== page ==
The strong feelings of discontent among the American people revealed in the Pew survey, and in several other recent polls, have intensified over the past several years for a number of reasons. I believe this discontent has come about largely as the result of the Wall Street meltdown which started in 2007, and climaxing in 2008 when our nation’s economy was on the verge of collapse. One example of why folks are mad definitely involves Wall Street and specifically the Big Banks and for good reason. Working men and women, as well as retirees, also started to see executives at huge corporations making salaries in the $50 million range, some doing things that bordered on criminal and avoiding prosecution, and being paid huge severance packages when they were let go.
The housing collapse that almost brought about another Great Depression had a root cause that few people knew about at the time. Big Banks fraudulently packaged “bad mortgages” as securities and sold them, knowing the under-collateralized mortgages, made by property owners who couldn’t afford them, would result in defaults. By any standard, these were very bad investments. The series of events revolving around those mortgages took place over a relatively short period of time and involved practices that nobody outside the loop knew about and few people really understood at the time.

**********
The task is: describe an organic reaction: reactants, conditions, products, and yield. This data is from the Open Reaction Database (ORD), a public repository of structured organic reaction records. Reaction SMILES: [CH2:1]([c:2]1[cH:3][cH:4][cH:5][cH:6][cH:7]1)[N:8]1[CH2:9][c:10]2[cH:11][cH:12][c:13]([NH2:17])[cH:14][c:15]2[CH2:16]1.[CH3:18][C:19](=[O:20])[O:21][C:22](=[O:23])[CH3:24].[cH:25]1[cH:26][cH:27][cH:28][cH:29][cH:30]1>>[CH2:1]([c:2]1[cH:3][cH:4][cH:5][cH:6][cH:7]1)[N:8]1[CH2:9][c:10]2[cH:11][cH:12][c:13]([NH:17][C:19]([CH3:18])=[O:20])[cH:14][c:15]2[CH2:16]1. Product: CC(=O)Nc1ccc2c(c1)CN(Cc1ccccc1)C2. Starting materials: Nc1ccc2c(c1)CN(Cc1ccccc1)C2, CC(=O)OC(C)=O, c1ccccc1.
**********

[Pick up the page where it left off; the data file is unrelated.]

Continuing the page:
The public learned the hard way about such things as subprime mortgages, collateralized debt obligations (CDOs) and credit default swaps (CDSs). The banks sold CDSs through Goldman Sachs, which in effect became a middle man, making a huge financial killing in the process. Insurance was bought from AIG to protect the sellers of the CDSs when the mortgages failed.
Goldman Sachs made the scheme work by bundling good and bad mortgages, acquiring triple A ratings for the CDOs, which made the instruments very attractive, and the rest is history. We now know that companies like Goldman Sachs were actually betting on the bundled mortgages to fail. The executives at the big banks paid themselves huge bonuses, made a fortune, and during all of this our economy almost collapsed.
Our government bailed out the banks, at a huge cost to taxpayers, and more bonuses were paid out by the very banks that were bailed out. Sadly, these bonuses went to the very same executives. AIG received bailouts to cover its losses and the government hasn’t been repaid by the huge insurance company. The American taxpayers footed the bill for all of this. When people finally saw how the top executives at the big banks profited at their expense, they were “mad as heck,” and let the world know they were fed up. This widespread discontent is being reflected in all of the polls that I have seen. I don’t believe we have seen the end of this discontent and that’s bad news for those politicians who cater to the super rich.
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